Enjoying EarthSky? Subscribe.

237,987 subscribers and counting ...

Weak La Niña follows potent El Niño

A year ago, the equatorial Pacific was pulsing with heat, due to one of the most intense El Niños on record. But the current La Niña has been relatively quiet.

These maps compare sea surface height anomalies in the Pacific Ocean on November 4, 2016, near the peak of the current La Niña, and on January 18, 2016, near the peak of last winter’s El Niño, from NASA satellite data. Shades of red indicate areas where the ocean stood higher than the normal sea level. (Surface height is a good proxy for temperatures because warmer water expands to fill more volume.) Shades of blue show where sea level and temperatures were lower than average. Normal sea-level conditions appear in white. Image via NASA

The 2015-2016 El Nino was one of the most intense on record. But the current La Niña, the cool sister pattern to El Niño, has been relatively quiet. In a report issued in December 2016, the NOAA Climate Prediction Center described the latest La Niña as “weak” and likely changing to neutral conditions in early 2017.

El Niño and La Niña are periodic weather patterns resulting from interactions between the ocean and the atmosphere in the tropical Pacific Ocean. While El Niño knocks down trade winds and pushes warm water from the western Pacific to the Americas, La Niña pulls up cool water from the depths of the eastern Pacific, and pushes the warm water back toward Asia. That’s why regions that get drenched with rain and snow during El Niño often go dry during La Niña events, and vice versa, as atmospheric circulation and jet streams shift with the changing heat and moisture supply from the vast Pacific Ocean. The video below explains how El Niño and La Niña work.

La Niña conditions began to appear in July and August 2016. During last year’s El Niño, surface water temperatures were as much as 2.5° C above the 1981-2010 norm. During the current La Niña, temperatures have not dropped more than 1 degree below normal. Bill Patzert is a climatologist at NASA’s Jet Propulsion Laboratory. Patzert said in a statement:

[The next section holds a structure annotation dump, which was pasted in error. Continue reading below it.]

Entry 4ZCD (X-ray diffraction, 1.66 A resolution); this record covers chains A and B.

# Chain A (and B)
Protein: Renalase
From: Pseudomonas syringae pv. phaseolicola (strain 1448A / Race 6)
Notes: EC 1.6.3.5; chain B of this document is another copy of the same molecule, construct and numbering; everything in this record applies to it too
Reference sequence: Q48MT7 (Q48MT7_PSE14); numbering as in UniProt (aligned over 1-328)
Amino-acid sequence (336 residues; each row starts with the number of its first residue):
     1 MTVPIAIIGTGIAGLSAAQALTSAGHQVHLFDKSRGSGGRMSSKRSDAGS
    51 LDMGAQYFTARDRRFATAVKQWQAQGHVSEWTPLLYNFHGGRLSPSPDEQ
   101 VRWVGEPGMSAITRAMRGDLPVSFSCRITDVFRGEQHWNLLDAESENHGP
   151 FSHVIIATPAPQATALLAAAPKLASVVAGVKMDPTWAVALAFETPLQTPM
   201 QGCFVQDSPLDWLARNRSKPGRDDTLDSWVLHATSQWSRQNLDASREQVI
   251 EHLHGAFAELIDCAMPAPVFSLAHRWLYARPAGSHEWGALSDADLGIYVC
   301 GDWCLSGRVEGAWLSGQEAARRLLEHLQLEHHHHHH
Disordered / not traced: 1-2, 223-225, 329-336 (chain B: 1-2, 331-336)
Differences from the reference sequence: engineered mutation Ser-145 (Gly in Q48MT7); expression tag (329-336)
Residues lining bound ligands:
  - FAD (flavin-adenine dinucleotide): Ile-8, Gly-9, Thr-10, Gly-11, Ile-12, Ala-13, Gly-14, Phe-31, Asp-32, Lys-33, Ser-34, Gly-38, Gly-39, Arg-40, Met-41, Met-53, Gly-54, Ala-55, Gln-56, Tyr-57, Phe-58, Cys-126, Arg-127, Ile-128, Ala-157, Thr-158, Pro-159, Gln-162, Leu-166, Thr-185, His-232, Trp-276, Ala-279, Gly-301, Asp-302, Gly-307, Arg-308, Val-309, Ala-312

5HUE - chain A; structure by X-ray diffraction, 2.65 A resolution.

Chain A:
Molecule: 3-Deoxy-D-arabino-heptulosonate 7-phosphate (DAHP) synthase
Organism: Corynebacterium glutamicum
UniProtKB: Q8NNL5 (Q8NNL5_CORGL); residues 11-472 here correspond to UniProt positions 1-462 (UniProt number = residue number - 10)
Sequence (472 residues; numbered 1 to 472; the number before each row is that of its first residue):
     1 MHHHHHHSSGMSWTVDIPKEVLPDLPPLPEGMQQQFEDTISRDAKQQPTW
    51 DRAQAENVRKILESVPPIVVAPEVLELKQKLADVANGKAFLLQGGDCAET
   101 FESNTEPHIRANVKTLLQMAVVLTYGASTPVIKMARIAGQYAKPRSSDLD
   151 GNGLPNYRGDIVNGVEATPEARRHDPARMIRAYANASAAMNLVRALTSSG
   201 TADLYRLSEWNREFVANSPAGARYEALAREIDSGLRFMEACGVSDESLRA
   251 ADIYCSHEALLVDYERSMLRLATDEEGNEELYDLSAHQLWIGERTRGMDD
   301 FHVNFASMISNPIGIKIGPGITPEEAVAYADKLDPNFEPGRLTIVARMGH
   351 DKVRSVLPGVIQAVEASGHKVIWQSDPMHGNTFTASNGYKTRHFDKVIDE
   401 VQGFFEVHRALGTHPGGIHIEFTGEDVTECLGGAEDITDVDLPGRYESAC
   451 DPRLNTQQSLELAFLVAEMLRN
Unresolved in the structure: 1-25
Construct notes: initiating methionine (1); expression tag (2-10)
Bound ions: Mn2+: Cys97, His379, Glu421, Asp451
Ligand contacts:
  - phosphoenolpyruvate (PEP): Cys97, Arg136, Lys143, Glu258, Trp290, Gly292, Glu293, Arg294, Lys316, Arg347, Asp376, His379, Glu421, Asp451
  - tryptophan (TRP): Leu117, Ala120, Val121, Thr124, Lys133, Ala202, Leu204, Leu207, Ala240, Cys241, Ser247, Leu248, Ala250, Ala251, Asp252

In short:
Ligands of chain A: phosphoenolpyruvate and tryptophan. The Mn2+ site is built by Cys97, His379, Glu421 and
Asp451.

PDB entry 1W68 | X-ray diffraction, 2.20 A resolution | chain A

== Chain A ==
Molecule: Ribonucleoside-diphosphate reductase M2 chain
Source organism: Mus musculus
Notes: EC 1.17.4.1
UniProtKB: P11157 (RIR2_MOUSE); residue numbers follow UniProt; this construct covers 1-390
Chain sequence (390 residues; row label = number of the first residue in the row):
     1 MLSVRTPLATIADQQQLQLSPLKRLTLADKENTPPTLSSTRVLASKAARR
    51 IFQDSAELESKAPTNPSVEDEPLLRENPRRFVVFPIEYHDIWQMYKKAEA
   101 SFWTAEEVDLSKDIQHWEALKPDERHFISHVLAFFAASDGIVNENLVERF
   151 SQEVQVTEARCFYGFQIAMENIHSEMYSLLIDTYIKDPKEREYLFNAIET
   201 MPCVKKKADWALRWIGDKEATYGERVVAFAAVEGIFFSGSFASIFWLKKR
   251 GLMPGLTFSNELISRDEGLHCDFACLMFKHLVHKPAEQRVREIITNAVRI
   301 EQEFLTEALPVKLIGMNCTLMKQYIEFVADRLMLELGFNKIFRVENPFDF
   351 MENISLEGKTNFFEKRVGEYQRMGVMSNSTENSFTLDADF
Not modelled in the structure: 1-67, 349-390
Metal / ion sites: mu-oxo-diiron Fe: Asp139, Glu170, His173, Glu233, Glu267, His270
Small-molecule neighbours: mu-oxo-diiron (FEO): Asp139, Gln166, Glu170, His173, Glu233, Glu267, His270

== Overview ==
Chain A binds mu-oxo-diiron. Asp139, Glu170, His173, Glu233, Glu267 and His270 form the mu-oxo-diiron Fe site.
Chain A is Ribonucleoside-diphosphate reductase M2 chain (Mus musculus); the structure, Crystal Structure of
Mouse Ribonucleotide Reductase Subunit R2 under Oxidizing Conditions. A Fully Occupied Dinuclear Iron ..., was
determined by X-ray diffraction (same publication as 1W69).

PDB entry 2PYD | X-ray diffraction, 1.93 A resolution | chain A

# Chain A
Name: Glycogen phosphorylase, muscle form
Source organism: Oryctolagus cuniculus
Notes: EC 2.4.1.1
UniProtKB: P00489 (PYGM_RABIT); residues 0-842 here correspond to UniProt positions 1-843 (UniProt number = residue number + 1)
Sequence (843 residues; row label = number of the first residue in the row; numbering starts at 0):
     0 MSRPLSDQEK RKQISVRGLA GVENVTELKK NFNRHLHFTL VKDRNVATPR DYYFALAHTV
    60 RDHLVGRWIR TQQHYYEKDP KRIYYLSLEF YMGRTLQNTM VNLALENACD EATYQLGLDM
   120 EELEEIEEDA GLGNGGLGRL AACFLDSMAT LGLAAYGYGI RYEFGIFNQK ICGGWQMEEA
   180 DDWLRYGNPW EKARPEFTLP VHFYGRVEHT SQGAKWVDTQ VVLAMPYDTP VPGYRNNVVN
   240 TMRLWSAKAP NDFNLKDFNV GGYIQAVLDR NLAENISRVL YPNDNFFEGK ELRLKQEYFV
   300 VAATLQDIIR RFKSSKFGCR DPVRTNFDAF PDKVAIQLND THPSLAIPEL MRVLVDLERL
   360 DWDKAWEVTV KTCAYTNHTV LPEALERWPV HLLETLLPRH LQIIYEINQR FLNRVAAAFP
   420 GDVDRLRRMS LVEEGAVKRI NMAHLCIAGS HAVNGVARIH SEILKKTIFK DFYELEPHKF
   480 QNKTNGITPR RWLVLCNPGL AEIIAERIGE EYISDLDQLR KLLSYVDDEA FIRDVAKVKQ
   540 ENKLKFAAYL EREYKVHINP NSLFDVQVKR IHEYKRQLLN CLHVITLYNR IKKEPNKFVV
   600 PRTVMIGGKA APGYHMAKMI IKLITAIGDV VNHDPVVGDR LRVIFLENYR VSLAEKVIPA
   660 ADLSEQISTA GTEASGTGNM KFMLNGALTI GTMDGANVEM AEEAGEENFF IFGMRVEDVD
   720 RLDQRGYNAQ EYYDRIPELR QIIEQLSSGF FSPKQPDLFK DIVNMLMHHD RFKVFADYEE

Last year’s Niño was huge in area, duration, and magnitude. My take is that because it lasted so long and covered such a large area, it damped the return of strong trade winds needed for a healthy Niña.

The maps above compare conditions in December 2016 with December 1998, one of the strongest La Niña events on record. Image via NASA

The patterns following the El Niño of 2015–16 have been starkly different from what occurred after the last major event. According to a statement at NASA’s Earth Observatory:

In 1997-98, very warm El Niño conditions persisted for roughly 13 months, but were then followed by roughly 32 months of well-below-normal (La Niña) water temperatures in the eastern Pacific. In 2015–2016, water temperatures and sea surface heights were above normal for 19 months, first weakly and then with great gusto in late 2015. But this event has been followed by just five months of weak La Niña conditions that are already fading.

According to Mike McPhaden of the NOAA Pacific Marine Environmental Laboratory:

Though there are common features that characterize all El Niños and La Niñas, each one is different with its own unique personality. That a strong La Niña followed a strong El Niño in 1997-98 does not mean that all strong El Niños are followed by strong La Niñas.

Mike Halpert, deputy director of the NOAA Climate Prediction Center, noted that the current pattern is somewhat similar to 1982–83, when another strong El Niño was followed by a relatively modest La Niña. Halpert said:

Just when you think you have seen everything and think you know what to expect, something happens that you just can’t explain. There are many rhythms and natural variabilities, and nature will always keep it interesting.

Bottom line: Although the 2015-2016 El Nino was one of the most intense on record, the current La Niña has been relatively quiet.

Read more from NASA’s Earth Observatory

Eleanor Imster